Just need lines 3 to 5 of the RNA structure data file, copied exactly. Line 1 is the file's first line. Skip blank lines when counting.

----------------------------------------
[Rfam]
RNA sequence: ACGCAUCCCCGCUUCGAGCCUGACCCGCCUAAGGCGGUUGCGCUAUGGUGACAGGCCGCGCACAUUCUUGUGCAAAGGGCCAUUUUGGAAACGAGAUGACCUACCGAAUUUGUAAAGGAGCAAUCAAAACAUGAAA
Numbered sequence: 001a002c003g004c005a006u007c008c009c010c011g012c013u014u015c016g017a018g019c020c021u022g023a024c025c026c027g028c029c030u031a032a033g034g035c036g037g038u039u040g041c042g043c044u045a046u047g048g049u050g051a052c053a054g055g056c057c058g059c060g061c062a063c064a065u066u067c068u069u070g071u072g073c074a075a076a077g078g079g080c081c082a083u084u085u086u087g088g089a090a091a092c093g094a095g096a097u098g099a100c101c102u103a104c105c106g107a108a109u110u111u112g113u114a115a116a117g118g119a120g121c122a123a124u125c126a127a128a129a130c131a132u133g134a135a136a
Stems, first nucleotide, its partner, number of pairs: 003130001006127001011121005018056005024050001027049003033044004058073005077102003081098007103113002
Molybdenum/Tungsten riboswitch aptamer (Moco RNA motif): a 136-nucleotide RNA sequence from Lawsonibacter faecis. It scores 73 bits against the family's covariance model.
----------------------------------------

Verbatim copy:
Numbered sequence: 001a002c003g004c005a006u007c008c009c010c011g012c013u014u015c016g017a018g019c020c021u022g023a024c025c026c027g028c029c030u031a032a033g034g035c036g037g038u039u040g041c042g043c044u045a046u047g048g049u050g051a052c053a054g055g056c057c058g059c060g061c062a063c064a065u066u067c068u069u070g071u072g073c074a075a076a077g078g079g080c081c082a083u084u085u086u087g088g089a090a091a092c093g094a095g096a097u098g099a100c101c102u103a104c105c106g107a108a109u110u111u112g113u114a115a116a117g118g119a120g121c122a123a124u125c126a127a128a129a130c131a132u133g134a135a136a
Stems, first nucleotide, its partner, number of pairs: 003130001006127001011121005018056005024050001027049003033044004058073005077102003081098007103113002
Molybdenum/Tungsten riboswitch aptamer (Moco RNA motif): a 136-nucleotide RNA sequence from Lawsonibacter faecis. It scores 73 bits against the family's covariance model.